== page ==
The sweet potato . . . how sweet it is!
By: Leanne Ely
Sweet potatoes are amazing tubers that provide us with a tremendous amount of nutrition. And they really are delicious, to boot!
Most of us are familiar with the orange- or yellow-fleshed sweet potatoes, but if you ever manage to get your hands on the purple-fleshed variety, go ahead and get yourself some! The compounds that give them their color make them even more nutritious than their orange-fleshed counterparts.
Benefits of sweet potatoes
You may have been passing by sweet potatoes on your travels through the grocery store, likening them to the plain old white variety, but sweet potatoes are very good for us. Here are a few reasons why:
Beta-carotene. Orange-fleshed varieties are packed with beta-carotene. Our bodies convert beta-carotene into Vitamin A.
Vitamin A. Vitamin A is essential for eye and skin health. It protects us against cancer, colds, infections and the flu. It’s also key to the formation of teeth and bones, and it’s essential for our reproductive systems. One cup of sweet potato provides us with 438% of our daily recommended amount of Vitamin A.
Other minerals. Besides Vitamin A, sweet potatoes are rich in vitamins C, E, B6, B5, B3 (BINGO! lol!), tryptophan, manganese, potassium, protein, folate, copper, calcium and fiber.
Antioxidants. Sweet potatoes are strong cancer fighters and they’re high in antioxidants. Purple-fleshed varieties are especially powerful as they contain peonidins and cyanidins which have powerful anti-inflammatory and antioxidant properties.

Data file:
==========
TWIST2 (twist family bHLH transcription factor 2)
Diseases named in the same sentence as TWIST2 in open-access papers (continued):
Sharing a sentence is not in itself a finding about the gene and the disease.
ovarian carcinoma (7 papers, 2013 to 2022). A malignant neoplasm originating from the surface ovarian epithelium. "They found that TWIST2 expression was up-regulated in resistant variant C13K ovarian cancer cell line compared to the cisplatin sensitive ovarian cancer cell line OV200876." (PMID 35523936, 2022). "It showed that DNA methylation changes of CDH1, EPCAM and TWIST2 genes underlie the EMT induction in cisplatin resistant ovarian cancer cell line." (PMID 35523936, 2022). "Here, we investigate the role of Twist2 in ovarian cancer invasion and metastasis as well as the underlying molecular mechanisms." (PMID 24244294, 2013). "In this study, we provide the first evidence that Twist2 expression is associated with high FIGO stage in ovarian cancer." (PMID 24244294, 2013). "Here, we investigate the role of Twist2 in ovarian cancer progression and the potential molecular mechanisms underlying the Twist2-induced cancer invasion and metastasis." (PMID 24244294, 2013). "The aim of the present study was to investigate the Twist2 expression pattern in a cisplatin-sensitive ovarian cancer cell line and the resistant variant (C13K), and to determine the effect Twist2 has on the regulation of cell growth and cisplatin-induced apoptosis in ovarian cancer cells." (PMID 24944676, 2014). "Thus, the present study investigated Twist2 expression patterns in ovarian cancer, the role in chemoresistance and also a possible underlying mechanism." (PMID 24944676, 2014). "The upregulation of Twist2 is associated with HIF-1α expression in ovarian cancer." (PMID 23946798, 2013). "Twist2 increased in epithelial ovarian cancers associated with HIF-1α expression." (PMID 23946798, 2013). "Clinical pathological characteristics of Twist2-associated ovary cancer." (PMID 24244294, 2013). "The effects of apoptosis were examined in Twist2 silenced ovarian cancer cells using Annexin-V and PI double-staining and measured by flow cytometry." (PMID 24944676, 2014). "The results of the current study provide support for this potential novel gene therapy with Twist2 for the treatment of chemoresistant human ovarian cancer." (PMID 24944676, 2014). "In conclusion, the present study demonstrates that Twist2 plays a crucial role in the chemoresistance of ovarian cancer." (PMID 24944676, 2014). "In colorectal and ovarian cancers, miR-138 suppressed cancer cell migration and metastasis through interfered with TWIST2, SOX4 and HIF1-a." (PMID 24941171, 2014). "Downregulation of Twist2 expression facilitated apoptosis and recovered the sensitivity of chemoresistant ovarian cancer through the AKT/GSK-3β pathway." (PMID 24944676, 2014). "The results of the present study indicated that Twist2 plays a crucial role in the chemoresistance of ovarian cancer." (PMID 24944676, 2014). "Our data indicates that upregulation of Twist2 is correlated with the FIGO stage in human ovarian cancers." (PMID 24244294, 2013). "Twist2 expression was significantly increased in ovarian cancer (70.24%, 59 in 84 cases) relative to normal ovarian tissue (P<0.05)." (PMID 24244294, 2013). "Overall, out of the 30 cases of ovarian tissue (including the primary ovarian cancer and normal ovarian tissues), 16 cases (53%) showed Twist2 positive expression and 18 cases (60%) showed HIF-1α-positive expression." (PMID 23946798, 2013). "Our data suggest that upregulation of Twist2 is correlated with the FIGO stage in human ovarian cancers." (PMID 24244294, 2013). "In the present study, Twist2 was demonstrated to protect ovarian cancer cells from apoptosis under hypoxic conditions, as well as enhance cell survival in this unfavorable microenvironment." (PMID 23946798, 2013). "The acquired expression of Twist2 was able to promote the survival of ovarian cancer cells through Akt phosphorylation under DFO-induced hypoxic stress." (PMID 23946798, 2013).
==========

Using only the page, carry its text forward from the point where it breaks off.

Low in calories. Sweet potatoes are a filling food and they’re packed with nutrition, yet a one-cup serving contains only 100 calories.
How to get the most benefit from your sweet potatoes
Did you know that eating 3-5 grams of fat with your sweet potato will help your body to get in more of the benefits from its beta-carotene? This is as easy as putting a drizzle of ghee or extra virgin olive oil in your mashed sweet potato.
Steaming and boiling are the cooking methods that will allow your sweet potatoes to retain most of their nutrients. Studies have shown that sweet potatoes end up at the lower end of the glycemic index when they’re boiled than when they’re baked or roasted. Slice your sweet potato into 1/2 inch slices and steam them for 7 minutes. Add some ghee or olive oil and a dash of cinnamon for a delicious side dish or just a sweet afternoon snack.
Hmmm . . . could anyone else go for a sweet potato right now?